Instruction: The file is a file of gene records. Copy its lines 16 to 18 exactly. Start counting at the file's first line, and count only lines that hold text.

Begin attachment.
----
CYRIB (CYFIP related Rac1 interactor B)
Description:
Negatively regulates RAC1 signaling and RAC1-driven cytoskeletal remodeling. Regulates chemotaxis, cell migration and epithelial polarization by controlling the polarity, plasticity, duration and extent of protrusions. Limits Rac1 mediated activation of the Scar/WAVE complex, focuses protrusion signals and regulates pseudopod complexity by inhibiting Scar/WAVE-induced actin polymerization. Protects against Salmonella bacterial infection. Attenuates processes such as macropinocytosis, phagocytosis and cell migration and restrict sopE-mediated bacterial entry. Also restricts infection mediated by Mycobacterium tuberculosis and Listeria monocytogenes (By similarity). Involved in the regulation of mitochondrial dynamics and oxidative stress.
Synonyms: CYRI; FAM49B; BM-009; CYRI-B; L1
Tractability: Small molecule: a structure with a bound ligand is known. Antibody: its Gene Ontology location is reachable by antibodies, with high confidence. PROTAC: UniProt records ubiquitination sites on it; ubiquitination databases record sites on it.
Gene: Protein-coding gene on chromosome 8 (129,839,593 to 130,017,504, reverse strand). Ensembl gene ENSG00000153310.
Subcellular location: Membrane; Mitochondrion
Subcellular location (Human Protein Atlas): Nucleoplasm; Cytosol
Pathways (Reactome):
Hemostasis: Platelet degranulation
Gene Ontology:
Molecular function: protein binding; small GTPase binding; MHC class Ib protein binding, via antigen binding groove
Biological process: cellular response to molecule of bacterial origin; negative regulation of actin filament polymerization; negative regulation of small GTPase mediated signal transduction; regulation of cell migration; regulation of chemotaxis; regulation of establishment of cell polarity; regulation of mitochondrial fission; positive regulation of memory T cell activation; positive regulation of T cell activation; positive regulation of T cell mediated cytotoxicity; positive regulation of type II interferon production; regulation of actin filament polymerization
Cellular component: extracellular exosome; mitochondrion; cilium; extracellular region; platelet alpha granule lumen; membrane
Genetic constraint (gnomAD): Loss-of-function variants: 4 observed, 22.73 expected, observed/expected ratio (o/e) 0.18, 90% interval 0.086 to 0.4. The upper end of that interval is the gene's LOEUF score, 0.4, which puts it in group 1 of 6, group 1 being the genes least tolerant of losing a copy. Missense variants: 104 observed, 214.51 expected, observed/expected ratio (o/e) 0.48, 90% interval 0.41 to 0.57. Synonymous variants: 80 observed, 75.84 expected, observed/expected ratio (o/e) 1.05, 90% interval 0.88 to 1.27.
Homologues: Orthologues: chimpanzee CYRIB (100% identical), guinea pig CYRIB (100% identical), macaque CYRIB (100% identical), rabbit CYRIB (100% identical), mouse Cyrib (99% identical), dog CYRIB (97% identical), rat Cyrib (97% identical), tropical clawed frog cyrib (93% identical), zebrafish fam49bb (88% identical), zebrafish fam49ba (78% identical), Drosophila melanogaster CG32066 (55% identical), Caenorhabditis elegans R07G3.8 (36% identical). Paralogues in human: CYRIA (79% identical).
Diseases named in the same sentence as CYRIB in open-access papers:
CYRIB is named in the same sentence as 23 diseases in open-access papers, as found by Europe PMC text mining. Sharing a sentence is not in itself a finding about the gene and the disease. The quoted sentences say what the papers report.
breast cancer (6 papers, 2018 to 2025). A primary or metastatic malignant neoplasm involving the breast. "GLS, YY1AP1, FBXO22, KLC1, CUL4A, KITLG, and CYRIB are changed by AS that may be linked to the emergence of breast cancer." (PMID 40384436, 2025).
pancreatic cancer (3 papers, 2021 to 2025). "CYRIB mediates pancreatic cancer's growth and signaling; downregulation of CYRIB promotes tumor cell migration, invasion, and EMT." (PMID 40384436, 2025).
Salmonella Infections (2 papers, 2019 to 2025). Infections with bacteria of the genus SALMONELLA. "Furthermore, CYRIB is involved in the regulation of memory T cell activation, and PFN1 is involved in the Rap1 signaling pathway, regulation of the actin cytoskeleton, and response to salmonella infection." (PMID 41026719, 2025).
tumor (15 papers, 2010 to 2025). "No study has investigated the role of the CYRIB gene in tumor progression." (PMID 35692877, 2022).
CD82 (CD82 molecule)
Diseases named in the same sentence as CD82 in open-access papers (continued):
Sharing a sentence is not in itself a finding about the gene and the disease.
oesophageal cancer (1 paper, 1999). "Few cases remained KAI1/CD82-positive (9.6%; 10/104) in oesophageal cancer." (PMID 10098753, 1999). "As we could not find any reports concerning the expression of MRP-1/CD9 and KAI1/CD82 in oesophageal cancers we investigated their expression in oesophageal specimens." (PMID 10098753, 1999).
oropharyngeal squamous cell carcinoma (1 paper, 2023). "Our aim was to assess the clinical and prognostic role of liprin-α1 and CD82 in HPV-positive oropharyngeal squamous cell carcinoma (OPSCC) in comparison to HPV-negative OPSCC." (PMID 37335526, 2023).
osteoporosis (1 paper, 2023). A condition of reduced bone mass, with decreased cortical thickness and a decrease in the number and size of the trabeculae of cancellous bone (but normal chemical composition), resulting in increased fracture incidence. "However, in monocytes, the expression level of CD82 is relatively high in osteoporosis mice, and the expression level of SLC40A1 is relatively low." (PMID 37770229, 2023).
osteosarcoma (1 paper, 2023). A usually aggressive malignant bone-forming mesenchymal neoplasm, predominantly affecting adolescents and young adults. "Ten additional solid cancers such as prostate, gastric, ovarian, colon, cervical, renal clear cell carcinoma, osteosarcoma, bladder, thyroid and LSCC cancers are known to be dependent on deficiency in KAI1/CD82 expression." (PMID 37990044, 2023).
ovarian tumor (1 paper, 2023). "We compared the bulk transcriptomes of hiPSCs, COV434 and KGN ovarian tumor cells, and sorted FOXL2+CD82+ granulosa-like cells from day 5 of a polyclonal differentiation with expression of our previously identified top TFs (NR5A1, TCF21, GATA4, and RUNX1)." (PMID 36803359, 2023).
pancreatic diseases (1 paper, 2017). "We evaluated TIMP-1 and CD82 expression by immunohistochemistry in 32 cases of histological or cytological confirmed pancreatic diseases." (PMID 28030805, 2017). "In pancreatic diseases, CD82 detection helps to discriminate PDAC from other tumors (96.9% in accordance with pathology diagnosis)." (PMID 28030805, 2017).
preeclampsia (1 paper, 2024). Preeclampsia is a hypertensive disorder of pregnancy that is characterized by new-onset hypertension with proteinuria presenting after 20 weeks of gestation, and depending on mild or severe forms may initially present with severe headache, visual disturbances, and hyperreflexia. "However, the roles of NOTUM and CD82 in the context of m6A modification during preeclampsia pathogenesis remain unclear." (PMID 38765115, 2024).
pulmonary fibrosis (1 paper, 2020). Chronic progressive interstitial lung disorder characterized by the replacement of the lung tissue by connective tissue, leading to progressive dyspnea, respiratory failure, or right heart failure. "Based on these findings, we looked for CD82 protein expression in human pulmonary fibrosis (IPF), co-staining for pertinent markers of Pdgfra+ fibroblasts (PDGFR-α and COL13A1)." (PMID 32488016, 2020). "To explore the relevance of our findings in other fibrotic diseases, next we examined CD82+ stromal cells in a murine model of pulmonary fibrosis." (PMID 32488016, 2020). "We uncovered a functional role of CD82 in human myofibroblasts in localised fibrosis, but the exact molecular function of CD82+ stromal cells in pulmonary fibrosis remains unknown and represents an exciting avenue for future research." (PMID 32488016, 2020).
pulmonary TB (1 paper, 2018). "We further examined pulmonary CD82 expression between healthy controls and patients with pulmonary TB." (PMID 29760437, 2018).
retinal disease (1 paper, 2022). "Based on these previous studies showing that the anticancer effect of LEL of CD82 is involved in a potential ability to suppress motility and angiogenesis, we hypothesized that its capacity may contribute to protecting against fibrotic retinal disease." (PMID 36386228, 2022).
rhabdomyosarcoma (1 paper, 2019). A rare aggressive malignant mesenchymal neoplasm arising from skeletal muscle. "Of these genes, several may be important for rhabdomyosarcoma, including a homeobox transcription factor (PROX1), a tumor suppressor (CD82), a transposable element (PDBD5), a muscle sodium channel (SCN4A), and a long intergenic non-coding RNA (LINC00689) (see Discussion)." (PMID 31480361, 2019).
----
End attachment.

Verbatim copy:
Homologues: Orthologues: chimpanzee CYRIB (100% identical), guinea pig CYRIB (100% identical), macaque CYRIB (100% identical), rabbit CYRIB (100% identical), mouse Cyrib (99% identical), dog CYRIB (97% identical), rat Cyrib (97% identical), tropical clawed frog cyrib (93% identical), zebrafish fam49bb (88% identical), zebrafish fam49ba (78% identical), Drosophila melanogaster CG32066 (55% identical), Caenorhabditis elegans R07G3.8 (36% identical). Paralogues in human: CYRIA (79% identical).
Diseases named in the same sentence as CYRIB in open-access papers:
CYRIB is named in the same sentence as 23 diseases in open-access papers, as found by Europe PMC text mining. Sharing a sentence is not in itself a finding about the gene and the disease. The quoted sentences say what the papers report.